Sts. Zenaida and Philonella
The Charitable Physicians
— October 11th —
The story of Zenaida and Philonella is not well known in the Catholic Church, but it really should be. These two early Christian saints were bright, intelligent women who are the first canonized medical doctors for their work as physicians in the church. Through them we see Christ as a healer beautifully embodied through their ministry in their lives and work. And, at a time when the role of medical institutes is undergoing so much change in the US and Canada, their example and intercession are badly needed.
Zenaida and Philonella were sisters living in Tarsus in the first century AD. Like their cousin, St. Paul, they were exceptionally bright, leading them to study at the local academy. At first, these studies were philosophical in nature, but as they progressed, both sisters found themselves drawn to the study of medicine. About the time of their graduation, their brother, Jason, a convert to the new Christian religion, was named bishop of the city. Soon after, Zenaida and Philonella were also baptized and became Christians.
Both sisters were deeply impressed that Christ had linked the whole person—spiritual and physical—with the presence of the Heavenly Kingdom and healing sickness with the path to salvation. With their training complete and eager to put their studies to work, these two young physicians began to set up their clinic. Sailing west from Tarius, they travailed to northern Greece to Demetriada in Thessaly, where the famous healing Felion Mountains stood outside the city. From ancient times this place had offered healing to the rich and powerful because of its healing mineral springs and the sale of magical amulets. Zenaida and Philonella purchased one of these caves using their family’s wealth and set to work opening their clinic.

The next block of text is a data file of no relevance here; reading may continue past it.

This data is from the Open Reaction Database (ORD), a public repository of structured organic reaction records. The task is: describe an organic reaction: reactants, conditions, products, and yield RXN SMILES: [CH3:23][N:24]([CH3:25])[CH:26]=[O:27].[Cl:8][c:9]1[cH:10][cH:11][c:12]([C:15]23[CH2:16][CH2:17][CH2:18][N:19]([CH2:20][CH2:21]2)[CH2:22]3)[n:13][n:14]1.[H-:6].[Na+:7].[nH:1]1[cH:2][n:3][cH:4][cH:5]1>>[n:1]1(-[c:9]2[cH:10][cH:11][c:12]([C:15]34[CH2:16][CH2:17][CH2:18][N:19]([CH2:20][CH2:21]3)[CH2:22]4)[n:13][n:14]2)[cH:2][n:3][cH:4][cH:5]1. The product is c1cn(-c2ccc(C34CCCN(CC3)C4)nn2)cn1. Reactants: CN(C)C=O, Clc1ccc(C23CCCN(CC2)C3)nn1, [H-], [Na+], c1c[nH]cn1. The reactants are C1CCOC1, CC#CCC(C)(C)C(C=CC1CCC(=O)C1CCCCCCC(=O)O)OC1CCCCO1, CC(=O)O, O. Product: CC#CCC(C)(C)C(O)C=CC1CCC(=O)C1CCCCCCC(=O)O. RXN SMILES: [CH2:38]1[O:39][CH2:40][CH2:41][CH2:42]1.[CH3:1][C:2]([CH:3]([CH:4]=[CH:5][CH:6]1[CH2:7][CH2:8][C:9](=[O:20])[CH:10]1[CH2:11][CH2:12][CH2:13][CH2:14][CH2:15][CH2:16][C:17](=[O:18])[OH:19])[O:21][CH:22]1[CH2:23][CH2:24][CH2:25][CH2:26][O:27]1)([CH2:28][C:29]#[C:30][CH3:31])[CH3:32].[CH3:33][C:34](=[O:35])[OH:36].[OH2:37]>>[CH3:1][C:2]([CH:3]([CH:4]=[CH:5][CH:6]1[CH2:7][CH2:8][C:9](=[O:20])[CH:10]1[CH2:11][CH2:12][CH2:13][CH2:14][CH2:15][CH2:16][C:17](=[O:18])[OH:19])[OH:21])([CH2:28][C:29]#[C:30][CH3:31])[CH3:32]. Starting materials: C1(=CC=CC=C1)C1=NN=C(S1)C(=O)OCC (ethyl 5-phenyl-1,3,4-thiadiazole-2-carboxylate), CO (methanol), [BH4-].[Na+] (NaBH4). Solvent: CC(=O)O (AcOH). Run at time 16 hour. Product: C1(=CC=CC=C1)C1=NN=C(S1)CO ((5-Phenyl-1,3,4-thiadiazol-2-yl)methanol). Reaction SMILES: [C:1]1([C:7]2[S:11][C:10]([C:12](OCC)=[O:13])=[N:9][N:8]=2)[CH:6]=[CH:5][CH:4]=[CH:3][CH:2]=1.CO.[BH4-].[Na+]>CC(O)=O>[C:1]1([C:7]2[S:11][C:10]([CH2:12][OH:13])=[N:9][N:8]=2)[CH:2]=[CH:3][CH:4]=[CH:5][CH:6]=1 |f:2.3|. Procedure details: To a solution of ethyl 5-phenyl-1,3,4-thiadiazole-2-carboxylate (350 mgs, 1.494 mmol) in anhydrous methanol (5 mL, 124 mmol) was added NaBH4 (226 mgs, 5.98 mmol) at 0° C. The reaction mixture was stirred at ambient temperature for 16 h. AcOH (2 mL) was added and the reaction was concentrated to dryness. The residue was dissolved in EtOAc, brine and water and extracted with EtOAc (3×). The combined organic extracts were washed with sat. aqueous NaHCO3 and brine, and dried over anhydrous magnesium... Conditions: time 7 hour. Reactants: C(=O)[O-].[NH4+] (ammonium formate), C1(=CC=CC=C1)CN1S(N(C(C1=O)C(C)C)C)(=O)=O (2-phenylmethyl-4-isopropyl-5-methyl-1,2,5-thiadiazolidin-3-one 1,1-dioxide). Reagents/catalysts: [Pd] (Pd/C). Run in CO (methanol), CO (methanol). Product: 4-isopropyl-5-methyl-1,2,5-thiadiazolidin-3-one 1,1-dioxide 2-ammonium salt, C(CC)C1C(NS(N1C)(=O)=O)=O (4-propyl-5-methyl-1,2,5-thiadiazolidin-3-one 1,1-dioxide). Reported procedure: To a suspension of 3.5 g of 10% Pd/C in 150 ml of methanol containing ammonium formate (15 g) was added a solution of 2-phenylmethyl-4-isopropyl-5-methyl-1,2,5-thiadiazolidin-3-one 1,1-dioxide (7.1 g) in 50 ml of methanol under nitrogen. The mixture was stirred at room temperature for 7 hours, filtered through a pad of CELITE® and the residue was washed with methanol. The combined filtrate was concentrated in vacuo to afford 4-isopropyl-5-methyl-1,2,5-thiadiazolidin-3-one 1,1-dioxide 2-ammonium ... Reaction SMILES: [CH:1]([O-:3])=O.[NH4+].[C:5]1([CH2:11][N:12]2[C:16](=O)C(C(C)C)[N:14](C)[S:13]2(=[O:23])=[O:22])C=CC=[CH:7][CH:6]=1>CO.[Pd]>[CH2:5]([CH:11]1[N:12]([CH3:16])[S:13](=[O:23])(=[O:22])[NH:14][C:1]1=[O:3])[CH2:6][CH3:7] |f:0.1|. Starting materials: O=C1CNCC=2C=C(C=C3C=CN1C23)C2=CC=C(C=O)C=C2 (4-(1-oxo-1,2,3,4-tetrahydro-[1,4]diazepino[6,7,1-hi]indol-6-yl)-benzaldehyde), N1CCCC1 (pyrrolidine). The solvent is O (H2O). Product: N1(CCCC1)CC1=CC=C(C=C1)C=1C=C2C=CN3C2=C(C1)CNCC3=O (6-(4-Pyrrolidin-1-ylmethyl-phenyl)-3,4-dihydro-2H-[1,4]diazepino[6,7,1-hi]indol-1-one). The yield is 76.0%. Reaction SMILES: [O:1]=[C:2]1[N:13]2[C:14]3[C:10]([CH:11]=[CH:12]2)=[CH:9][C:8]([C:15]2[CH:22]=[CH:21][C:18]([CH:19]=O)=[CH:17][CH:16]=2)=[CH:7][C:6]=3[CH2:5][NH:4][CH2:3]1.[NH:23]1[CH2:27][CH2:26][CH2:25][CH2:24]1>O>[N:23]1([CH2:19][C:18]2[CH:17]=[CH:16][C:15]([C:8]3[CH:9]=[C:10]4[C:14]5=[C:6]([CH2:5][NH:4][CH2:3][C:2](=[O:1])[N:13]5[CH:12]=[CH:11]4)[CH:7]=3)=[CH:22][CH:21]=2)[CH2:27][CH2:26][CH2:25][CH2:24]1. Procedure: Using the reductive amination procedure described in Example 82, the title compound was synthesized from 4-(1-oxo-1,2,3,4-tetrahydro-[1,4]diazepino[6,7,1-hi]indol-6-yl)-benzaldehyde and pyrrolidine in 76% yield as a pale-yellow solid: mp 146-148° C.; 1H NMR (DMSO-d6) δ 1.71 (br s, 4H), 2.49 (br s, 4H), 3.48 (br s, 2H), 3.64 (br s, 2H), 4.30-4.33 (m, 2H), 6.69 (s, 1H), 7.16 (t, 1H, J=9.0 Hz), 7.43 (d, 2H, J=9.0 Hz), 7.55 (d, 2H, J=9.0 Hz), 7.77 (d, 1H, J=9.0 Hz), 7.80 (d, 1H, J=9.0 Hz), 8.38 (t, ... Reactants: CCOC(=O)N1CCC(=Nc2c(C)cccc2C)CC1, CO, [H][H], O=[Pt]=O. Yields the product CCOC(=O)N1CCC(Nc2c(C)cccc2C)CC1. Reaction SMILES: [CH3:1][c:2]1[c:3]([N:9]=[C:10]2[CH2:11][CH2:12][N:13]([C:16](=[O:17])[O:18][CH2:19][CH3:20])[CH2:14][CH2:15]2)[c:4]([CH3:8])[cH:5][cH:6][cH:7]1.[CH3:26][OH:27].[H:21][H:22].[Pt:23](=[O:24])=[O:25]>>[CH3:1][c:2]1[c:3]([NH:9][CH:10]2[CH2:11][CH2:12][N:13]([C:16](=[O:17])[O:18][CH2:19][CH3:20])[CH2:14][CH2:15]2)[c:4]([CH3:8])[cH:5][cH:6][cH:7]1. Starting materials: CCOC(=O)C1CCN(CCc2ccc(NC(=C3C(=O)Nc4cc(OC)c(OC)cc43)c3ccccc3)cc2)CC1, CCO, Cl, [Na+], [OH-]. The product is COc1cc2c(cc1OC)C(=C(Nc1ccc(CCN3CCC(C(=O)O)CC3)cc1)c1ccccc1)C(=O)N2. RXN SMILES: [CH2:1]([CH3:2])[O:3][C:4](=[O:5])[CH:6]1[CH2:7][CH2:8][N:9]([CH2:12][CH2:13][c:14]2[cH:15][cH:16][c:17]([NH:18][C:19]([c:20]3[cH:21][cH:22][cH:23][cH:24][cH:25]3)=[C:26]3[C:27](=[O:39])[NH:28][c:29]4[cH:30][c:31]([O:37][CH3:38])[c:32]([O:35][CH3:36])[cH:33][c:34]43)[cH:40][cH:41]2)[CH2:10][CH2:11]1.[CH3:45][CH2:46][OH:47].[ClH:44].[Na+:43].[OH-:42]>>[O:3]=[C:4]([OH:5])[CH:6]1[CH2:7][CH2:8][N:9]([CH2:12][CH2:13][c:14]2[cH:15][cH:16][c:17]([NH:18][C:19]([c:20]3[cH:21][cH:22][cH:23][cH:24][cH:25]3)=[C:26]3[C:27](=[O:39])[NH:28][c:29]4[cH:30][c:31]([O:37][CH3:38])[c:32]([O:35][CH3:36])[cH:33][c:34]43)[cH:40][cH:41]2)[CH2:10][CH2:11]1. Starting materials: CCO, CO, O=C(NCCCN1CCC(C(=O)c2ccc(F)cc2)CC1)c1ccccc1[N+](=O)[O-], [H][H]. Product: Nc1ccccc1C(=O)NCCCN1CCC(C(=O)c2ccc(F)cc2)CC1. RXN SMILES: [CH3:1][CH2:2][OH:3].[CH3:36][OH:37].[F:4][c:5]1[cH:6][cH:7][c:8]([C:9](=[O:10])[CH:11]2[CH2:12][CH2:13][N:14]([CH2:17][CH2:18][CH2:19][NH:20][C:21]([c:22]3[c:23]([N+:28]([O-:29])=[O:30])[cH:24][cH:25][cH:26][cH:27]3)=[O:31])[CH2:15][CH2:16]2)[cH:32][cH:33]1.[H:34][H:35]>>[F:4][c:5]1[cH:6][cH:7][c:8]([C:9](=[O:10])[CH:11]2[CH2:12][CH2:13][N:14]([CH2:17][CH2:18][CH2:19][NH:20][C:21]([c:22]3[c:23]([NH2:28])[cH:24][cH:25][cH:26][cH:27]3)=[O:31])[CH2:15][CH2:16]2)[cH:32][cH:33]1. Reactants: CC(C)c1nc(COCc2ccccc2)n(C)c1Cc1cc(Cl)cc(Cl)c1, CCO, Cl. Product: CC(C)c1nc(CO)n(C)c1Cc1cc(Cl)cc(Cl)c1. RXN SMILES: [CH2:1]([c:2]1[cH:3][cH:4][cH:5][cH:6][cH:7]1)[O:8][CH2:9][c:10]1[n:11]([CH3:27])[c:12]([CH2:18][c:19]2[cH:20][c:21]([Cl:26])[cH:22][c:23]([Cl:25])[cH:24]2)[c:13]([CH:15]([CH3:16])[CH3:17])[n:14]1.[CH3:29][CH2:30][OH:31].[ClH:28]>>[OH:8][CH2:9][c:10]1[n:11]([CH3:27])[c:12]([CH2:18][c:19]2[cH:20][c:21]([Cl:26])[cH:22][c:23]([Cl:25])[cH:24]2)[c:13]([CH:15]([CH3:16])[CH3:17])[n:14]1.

However, unlike the other doctors whose success meant they could charge vast sums for their expertise and access to the springs, the sisters looked to Jesus as their example. He had glorified God through his actions and freely healed the sick and infirmed. In the same spirit, Zenaida and Philonella welcomed both the rich and poor without charge and sought to disentangle medical understanding from the pagan mysticism of the age. They built simple dwellings on site and set up a small chapel in their new clinic to do this. By living simply and dedicating themselves to prayer, both women also healed the souls of many visitors through their conversion to Christianity.
Although the two women would work together for their lives, they also developed specific interests and expertise. Philonella was a careful scholar focused on practical experimental medicine—using methods similar to modern scientific methods—working hard to separate treatment from superstition. Zenaida was more contemplative and became particularly interested in pediatrics, caring for babies and children needing medical attention. She was also a spiritual elder to many men and women. Later in her life, her attention shifted to treating psychiatric disorders, including depression, and helping those suffering from mental disorders. In doing so, she had the wisdom to recognize such disorders as actual illnesses, treating their causes when searching for a cure.
The most reliable accounts tell us that Philonella survived her sister, living to a great old age after Zenaida died. It was during this period, Philonella deepened her prayer life. As Christ had promised, those who followed him would work great miracles, and her work of healing became occasionally miraculous during this period, leading to her being named a “Wonderworker.”
The church has given these two extraordinary women many titles over the centuries. They have been called the “Mothers of Modern Medicine” and the “Unmercenaries,” because of the work they did, but perhaps their most beautiful title is that of the “Friends of Peace.” This is because both women preached peace, serenity, and charity in their life and work. Philonella often told her patients that a peaceful disposition aided in healing and could even prevent illness. And the disciples of Zenaida reported that her last words in this life were a prayer for the world’s peace. Throughout these two extraordinary women’s lives, both emulated Jesus Christ, the Prince of Peace.
This icon of Sts. Zenaida and Philonella was made for a dear friend, wife, and mother of two young boys after her cancer diagnosis. During the next six months of chemotherapy and treatment, it is hoped that these saints will intercede for her, and she will feel the comfort of their presence especially closely.
Puhalo, Lazar. Lives of the Saints. vol. 11, Syaxis Press.
“Zenaida and Philonella.” Wikipedia, Wikimedia Foundation, 7 Aug. 2022, en.wikipedia.org/wiki/Zenaida_and_Philonella. Accessed 10 May 2023.
DeCou, Christopher. “The Ancient Doctors Who Refused Payment.” Welcome Collection, 20 Nov. 2019, wellcomecollection.org/articles/Xc6-2REAACgABY_t. Accessed 10 May 2023.